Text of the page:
Both China and India face other challenges like terrorism and nuclear tension; piracy is another major issue mainly active in the Strait of Malacca. The sectarian conflict between Iran and KSA threatens to disrupt the peaceful flow of trade and imports from the Middle East. The main challenge for India is its economy in the face of Covid-19; China, however, seems to remain afloat even in the midst of the pandemic. China’s steady power and influence could be attributed to its debt policy.

Also Read:  Indian Chronicles: Disinformation Warfare Against Pakistan

The Indian Ocean region was important even before the discovery of the oil and gas in the Middle East, but after the discovery of oil and gas, technological advancements to extract minerals from the sea beds, industrialization, and shift in world powers after WW2, this region has become more substantial to the world powers.                   


Endnotes

1 Robert D. Kaplan, Monsoon: The Indian Ocean and the Future of American Power (Random House Trade Paperbacks, 2011).

2 “Indian Ocean Geography,” Ocean Planet, accessed June 10, 2020, https://seawifs.gsfc.nasa.gov/OCEAN_PLANET/HTML/oceanography_geography_Indian.html.

3 Jiacheng Li, “Developing China’s Indian Ocean Strategy: Rationale and Prospects,” China Quarterly of International Strategic Studies 3, no. 4 (2017): 481-497, accessed June 4, 2020, https://www.worldscientific.com/doi/abs/10.1142/S2377740017500270#:~:text=Its%20strategic%20goals%20should%20include,and%20interests%20in%20the%20region.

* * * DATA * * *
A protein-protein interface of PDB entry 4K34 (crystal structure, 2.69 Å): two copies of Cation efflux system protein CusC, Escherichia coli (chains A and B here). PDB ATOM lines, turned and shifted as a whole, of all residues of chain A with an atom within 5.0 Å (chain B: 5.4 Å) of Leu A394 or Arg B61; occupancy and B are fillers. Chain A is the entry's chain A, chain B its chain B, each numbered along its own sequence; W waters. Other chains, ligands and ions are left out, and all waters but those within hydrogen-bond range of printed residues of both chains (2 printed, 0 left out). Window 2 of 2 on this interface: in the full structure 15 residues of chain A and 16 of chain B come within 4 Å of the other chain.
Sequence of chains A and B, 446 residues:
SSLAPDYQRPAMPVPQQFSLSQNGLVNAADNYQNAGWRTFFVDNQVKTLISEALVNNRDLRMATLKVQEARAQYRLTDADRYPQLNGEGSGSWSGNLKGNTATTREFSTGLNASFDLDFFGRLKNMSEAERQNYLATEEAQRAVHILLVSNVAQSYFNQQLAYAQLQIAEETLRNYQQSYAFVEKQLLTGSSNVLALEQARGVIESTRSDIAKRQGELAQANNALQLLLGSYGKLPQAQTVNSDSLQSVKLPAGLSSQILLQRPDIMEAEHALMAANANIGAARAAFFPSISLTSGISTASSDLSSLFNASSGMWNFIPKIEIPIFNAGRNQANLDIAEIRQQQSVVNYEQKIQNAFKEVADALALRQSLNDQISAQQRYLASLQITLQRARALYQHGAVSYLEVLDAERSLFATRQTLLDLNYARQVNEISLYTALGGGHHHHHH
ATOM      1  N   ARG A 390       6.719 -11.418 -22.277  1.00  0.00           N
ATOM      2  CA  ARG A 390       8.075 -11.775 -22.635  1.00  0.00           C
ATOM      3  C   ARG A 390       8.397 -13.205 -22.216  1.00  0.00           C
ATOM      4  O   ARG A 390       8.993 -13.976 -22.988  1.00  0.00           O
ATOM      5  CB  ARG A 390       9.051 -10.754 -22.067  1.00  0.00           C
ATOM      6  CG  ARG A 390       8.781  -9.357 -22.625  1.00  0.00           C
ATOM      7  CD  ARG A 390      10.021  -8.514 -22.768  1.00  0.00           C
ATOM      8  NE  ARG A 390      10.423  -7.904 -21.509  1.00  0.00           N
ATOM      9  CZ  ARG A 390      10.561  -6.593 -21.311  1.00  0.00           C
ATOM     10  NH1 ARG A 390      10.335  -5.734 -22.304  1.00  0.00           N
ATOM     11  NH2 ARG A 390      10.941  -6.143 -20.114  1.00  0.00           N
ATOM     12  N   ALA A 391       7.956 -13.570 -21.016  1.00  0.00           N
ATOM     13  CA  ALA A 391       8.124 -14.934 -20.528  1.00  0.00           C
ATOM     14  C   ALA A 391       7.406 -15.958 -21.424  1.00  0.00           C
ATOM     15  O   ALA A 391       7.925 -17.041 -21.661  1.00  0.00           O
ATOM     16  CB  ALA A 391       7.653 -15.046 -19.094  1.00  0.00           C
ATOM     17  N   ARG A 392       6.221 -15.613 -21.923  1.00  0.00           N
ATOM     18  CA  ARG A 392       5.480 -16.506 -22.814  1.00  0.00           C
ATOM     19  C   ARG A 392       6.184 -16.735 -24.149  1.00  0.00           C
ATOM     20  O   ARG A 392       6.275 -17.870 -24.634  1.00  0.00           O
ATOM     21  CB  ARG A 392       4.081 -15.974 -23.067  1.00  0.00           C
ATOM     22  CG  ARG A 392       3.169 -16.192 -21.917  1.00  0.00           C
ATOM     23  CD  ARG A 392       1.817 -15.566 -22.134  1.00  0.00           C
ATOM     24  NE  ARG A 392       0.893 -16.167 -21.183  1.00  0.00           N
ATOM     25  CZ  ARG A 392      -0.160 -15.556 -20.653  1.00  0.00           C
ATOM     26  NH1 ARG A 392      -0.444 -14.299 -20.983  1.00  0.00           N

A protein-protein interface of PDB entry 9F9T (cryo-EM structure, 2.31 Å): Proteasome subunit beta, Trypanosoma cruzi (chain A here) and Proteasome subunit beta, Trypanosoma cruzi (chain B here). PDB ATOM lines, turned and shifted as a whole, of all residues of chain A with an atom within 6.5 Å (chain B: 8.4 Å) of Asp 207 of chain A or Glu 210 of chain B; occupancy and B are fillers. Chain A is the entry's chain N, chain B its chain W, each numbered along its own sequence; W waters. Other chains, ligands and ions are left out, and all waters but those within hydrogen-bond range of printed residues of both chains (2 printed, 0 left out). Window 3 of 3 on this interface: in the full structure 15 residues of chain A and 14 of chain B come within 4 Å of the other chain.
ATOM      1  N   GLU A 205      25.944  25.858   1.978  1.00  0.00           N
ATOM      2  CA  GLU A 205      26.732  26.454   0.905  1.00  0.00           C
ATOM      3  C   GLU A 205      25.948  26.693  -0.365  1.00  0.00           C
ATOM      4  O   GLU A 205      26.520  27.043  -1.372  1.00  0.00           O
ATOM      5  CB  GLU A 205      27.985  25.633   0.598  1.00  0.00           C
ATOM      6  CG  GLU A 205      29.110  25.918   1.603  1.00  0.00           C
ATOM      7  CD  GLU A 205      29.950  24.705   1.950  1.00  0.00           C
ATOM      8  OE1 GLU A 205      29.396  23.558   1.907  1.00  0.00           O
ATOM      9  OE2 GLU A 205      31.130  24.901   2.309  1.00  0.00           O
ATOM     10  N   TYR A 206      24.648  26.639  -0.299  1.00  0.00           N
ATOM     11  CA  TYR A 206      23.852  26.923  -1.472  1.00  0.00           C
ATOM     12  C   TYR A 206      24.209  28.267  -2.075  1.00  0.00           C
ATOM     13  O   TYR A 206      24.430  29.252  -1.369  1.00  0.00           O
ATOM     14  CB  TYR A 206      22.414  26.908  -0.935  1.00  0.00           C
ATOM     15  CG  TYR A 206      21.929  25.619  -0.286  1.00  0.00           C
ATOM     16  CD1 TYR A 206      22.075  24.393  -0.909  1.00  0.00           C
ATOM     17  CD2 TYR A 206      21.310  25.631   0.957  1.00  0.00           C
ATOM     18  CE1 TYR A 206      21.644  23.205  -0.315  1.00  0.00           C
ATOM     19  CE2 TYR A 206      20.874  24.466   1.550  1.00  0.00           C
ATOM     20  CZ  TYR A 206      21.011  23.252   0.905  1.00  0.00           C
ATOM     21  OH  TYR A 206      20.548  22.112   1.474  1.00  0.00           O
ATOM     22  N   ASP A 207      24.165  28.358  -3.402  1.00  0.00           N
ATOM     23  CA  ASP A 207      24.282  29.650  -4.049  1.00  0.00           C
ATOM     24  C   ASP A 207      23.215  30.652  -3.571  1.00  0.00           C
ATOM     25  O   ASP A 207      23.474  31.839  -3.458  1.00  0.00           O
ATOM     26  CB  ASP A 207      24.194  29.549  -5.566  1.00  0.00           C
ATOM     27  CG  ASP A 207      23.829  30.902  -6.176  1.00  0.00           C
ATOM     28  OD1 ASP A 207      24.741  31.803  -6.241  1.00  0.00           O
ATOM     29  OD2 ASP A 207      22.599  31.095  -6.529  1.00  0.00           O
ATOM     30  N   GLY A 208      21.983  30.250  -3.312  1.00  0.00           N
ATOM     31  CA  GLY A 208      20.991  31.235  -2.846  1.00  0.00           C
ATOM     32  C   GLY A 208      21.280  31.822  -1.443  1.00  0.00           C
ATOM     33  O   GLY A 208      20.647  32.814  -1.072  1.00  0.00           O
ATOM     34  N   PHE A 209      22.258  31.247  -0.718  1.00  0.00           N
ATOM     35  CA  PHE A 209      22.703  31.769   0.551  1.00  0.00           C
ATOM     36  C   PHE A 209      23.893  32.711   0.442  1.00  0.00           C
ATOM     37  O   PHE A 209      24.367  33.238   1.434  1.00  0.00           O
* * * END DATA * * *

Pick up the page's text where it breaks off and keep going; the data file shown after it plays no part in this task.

4 Donald L. Berlin, “India in the Indian Ocean,” Naval War College Review 59, no. 2 (2006): 60, accessed December 4, 2020, https://digital-commons.usnwc.edu/cgi/viewcontent.cgi?article=2107&context=nwc-review.

5 David Brewster, “An Indian Sphere of Influence in the Indian Ocean?” Security Challenges 6, no. 3 (2010): 1-20, accessed December 4, 2020, https://www.jstor.org/stable/26459796.

6 Ministry of Defence (Navy), “Indian Maritime Doctrine,” accessed June 10, 2020, https://www.indiannavy.nic.in/sites/default/files/Indian-Maritime-Doctrine-2009-Updated-12Feb16.pdf.

Bibliography

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About the Author(s)

Ms. Tehreem has completed her Bachelor's in International Relations from Bahauddin Zakriya University, Multan.